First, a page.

Friday. Pecos has the same weather every day. I learned that my nose registered not only the dust and dryness, but also traces of sulfur dioxide in the breeze. The things that I owned were disassembled, sorted, discarded, scavenged, dumped. I wanted to pawn something, but Pecos has no pawn shop. In the morning, I called into the West Texas Hotline, where things are bought and traded over the radio. Nobody seemed interested in my adenoidal tale of woe. Butter-pecan milkshake for breakfast from the Dairy Mart. All of the little businesses around here that thrive are managed by sturdy gangs of older women; they laughed at me when I claimed that I could handle their burrito.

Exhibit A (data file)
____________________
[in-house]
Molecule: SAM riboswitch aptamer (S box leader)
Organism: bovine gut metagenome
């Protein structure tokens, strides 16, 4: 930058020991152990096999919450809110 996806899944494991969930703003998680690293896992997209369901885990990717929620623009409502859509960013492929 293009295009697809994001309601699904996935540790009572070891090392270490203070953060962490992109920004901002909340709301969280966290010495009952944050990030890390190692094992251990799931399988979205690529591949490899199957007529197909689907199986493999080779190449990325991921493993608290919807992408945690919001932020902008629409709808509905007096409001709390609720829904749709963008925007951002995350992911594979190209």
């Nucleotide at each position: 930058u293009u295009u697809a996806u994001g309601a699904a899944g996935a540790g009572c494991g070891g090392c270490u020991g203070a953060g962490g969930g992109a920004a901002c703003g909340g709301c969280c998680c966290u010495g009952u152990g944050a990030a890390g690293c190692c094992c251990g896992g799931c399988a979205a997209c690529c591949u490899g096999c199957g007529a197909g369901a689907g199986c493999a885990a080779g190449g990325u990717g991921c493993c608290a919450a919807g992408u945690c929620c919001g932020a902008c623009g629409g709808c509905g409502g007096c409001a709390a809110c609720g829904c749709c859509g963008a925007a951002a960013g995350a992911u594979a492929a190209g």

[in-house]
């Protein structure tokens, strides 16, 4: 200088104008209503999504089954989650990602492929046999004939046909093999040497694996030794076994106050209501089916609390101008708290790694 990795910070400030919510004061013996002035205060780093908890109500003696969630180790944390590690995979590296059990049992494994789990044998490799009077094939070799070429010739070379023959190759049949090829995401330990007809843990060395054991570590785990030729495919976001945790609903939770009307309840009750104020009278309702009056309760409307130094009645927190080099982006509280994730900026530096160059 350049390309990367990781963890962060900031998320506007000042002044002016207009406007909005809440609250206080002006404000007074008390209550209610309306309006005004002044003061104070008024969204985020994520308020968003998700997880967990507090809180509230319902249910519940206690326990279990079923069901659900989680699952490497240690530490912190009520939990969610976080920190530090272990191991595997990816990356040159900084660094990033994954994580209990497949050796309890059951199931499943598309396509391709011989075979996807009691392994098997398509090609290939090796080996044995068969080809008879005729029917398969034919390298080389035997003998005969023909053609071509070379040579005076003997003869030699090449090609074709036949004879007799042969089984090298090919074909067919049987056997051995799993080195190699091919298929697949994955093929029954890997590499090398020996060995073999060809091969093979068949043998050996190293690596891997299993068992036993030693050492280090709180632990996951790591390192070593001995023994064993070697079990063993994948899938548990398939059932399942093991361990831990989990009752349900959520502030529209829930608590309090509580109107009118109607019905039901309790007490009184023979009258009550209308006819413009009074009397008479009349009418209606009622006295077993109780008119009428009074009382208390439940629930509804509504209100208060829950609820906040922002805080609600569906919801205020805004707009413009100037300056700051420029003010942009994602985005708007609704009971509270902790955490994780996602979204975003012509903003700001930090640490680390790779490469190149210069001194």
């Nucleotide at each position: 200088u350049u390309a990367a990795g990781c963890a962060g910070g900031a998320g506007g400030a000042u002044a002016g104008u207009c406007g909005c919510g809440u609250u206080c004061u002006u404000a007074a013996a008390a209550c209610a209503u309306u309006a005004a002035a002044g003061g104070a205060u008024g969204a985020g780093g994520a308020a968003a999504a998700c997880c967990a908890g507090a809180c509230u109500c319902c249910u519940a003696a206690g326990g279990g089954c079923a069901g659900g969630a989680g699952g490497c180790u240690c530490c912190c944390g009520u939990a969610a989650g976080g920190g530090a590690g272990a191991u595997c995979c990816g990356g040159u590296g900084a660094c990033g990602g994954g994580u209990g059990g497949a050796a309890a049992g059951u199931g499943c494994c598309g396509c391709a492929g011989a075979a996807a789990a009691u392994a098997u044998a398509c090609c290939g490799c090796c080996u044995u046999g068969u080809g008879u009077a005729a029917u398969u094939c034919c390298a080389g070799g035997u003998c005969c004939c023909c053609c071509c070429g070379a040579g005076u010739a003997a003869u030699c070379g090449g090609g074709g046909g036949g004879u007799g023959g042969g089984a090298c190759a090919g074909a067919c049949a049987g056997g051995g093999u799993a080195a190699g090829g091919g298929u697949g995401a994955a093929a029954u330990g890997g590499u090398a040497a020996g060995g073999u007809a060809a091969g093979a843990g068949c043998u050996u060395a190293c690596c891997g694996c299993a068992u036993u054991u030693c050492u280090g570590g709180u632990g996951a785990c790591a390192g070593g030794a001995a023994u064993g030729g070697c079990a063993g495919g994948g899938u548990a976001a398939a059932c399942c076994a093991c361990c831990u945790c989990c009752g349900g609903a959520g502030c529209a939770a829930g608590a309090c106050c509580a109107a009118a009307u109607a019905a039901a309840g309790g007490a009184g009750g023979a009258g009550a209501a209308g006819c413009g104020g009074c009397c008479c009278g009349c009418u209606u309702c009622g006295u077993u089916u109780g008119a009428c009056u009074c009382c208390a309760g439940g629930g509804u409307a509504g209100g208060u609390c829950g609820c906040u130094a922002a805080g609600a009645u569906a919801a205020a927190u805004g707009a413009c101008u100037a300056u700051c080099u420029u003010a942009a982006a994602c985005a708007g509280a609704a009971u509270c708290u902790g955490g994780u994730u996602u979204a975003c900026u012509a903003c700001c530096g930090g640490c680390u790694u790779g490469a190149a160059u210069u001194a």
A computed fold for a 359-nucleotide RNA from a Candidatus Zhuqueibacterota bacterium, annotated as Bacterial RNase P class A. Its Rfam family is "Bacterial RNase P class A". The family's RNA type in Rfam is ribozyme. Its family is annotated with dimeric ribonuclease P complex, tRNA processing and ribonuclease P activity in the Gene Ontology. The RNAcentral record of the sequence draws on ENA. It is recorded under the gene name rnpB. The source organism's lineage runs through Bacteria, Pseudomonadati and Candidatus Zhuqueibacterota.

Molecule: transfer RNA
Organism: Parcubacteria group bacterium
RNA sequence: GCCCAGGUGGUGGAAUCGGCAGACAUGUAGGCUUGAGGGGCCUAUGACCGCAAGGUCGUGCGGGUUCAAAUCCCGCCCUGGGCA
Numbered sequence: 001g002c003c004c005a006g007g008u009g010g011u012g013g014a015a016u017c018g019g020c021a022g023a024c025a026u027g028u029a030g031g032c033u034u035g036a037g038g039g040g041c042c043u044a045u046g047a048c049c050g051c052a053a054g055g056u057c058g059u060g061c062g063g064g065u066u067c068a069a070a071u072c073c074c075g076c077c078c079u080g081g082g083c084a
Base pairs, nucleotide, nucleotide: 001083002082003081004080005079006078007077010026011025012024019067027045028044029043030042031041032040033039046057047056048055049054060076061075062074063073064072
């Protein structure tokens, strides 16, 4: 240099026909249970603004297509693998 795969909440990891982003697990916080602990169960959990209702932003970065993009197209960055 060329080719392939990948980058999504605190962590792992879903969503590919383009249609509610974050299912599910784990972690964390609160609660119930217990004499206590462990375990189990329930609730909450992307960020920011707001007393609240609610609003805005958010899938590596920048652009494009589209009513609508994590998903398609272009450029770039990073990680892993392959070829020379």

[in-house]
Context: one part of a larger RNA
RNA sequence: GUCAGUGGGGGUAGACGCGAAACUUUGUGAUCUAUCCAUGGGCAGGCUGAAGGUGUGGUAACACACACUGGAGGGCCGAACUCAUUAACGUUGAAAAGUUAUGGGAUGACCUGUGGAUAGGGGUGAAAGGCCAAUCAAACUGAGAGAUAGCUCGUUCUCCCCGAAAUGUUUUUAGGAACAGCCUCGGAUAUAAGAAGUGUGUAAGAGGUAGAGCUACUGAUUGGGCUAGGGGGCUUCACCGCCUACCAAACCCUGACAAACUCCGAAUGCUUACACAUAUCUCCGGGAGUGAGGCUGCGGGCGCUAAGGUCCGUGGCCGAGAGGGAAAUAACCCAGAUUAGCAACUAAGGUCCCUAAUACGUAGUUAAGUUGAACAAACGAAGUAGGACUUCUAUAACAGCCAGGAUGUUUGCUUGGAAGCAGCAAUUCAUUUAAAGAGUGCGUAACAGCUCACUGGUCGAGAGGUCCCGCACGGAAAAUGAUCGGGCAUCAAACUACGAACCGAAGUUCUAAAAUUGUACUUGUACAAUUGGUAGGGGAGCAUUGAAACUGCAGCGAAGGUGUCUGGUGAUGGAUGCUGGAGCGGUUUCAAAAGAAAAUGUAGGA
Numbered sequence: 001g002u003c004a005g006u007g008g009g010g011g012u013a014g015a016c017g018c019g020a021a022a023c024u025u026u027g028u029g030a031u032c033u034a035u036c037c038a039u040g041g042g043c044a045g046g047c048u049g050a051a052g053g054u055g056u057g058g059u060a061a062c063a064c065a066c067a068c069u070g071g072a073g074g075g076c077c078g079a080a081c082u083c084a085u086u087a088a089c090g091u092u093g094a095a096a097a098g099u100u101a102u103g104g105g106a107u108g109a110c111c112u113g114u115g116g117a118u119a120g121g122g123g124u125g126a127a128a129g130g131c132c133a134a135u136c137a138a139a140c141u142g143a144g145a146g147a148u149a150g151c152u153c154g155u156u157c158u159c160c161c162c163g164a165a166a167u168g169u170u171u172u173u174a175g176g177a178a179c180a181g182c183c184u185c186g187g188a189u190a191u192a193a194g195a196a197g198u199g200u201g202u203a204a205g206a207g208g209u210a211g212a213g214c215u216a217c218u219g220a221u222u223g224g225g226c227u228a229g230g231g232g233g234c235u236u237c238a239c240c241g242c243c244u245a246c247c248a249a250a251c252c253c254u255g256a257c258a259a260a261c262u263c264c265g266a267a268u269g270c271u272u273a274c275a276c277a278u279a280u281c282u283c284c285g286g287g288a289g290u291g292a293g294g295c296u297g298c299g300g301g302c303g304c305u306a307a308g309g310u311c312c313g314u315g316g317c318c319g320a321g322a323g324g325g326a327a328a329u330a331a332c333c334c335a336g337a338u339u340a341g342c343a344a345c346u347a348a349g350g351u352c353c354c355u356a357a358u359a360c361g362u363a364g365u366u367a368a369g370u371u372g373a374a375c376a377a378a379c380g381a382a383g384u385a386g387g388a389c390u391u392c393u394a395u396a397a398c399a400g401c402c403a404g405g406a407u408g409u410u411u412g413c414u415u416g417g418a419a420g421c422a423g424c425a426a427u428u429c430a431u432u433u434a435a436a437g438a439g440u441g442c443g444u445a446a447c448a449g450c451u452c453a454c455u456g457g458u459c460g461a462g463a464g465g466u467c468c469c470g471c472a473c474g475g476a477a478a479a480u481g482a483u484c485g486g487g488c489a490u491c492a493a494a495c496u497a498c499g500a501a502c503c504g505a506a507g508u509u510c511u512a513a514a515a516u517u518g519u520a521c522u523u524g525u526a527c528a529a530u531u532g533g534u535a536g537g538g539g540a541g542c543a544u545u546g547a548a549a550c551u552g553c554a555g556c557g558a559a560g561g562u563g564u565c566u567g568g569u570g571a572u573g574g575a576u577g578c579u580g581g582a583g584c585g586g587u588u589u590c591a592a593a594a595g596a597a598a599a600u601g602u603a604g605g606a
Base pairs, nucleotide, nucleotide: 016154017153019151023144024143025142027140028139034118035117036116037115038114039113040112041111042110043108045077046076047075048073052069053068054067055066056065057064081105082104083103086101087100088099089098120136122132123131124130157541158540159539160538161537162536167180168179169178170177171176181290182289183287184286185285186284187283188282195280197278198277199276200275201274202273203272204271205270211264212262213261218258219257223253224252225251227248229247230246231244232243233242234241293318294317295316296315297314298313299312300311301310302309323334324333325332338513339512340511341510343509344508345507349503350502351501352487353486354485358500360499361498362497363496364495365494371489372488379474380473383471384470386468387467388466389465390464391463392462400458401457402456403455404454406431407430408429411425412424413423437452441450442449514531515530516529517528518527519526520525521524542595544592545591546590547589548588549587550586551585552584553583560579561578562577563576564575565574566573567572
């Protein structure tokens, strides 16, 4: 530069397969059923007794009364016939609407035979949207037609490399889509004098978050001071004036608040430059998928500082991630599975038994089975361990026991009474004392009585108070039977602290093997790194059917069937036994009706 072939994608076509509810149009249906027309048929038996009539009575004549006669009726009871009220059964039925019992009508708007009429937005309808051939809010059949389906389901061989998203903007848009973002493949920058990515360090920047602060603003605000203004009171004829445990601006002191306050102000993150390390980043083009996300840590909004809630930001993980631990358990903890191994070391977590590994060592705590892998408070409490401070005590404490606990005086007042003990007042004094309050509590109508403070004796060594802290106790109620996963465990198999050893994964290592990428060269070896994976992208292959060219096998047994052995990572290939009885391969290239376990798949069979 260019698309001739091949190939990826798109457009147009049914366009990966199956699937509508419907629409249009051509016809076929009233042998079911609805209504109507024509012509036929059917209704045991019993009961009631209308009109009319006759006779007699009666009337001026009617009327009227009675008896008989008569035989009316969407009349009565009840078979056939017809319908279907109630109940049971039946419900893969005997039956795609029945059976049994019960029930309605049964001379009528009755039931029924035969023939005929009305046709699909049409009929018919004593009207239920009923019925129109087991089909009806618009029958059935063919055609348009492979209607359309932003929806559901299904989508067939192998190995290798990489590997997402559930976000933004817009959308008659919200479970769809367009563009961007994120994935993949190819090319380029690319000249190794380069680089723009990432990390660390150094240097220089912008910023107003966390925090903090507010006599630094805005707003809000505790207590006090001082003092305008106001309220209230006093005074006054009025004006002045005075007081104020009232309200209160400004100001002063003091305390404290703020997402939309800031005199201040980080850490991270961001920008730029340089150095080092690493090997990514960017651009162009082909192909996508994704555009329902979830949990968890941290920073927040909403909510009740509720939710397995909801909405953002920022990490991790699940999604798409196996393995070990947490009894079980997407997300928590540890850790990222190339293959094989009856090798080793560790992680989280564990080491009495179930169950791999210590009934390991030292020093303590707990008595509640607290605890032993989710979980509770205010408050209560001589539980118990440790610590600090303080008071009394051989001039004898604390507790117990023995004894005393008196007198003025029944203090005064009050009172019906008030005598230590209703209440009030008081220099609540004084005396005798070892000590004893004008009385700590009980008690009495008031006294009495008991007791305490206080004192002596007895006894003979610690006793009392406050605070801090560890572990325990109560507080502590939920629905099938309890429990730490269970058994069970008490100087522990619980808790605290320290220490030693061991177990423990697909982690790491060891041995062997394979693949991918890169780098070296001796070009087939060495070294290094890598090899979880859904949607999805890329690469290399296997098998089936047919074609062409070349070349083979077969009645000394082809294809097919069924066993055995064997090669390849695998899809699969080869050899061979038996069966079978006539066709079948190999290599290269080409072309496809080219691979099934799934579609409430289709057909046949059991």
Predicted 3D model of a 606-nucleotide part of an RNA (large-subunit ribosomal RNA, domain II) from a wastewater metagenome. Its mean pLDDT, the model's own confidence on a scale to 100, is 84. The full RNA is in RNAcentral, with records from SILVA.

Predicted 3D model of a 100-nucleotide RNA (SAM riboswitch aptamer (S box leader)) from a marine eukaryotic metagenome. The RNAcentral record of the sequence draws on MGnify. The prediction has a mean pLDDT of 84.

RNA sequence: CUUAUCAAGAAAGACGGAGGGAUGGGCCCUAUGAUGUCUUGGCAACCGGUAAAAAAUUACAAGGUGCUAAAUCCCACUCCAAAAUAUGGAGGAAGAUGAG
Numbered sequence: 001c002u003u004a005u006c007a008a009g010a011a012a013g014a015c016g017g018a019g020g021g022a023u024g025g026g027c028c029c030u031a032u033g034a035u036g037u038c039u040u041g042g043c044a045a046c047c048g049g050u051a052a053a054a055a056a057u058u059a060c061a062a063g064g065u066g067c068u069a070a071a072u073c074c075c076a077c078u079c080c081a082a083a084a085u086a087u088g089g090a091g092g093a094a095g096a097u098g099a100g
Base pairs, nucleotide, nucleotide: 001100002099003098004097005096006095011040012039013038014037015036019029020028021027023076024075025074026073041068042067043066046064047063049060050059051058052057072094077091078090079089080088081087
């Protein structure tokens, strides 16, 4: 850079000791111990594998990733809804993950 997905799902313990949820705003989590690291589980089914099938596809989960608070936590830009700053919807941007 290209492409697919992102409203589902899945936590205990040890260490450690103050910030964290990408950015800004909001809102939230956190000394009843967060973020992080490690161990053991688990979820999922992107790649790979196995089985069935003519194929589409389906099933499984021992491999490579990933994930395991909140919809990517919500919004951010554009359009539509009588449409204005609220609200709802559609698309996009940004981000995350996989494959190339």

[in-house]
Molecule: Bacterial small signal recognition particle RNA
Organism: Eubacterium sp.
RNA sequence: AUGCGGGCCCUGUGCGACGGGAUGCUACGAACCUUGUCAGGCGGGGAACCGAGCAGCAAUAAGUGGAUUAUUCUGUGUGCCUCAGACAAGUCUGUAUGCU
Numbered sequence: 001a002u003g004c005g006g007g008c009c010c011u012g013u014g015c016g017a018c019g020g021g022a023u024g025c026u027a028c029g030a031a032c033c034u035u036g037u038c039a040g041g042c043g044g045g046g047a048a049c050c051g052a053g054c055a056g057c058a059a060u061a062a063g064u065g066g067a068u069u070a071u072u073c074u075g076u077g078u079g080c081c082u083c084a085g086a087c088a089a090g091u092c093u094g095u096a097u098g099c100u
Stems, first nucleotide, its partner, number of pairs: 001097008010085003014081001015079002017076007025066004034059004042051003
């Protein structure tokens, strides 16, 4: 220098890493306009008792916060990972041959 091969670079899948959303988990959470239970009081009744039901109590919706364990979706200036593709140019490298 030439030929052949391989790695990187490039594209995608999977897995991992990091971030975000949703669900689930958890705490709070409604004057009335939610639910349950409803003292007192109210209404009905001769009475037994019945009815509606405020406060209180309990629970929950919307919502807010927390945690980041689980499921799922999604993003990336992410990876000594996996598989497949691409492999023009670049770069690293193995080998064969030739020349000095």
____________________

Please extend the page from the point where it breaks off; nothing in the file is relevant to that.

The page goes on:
The mechanic at Pecos Diesel, in whose lot I’d been sleeping, was a globular man with a stained beard and a slow, uncoiling manner. He approached me in a golden cloud of dust and offered work: clearing out a school bus packed tight with tiny dented sports cars. His assistant was the dirtiest human being I have ever seen. The whites of his eyes, as he smiled, were blinding to look at. I was hoping that somebody would buy a good transmission for cheap, with a van attached to it. The alternative was sad to me and the steel scrappers put on a grim air. Maybe a hundred, hundred and fifty bucks, tops. The oldest scrapper had only one tooth, but it was as wide as several regular teeth. Everyone was in agreement that my van was a crappy diesel make and a pain in the neck. Chevy didn’t bother to redesign those engines even though they exploded with such regularity. Finally somebody telephoned from the West Texas Hotline with a pitiful offer, and I leaped like a trout with both hands. I left town the next day with a small fraction of my personal belongings.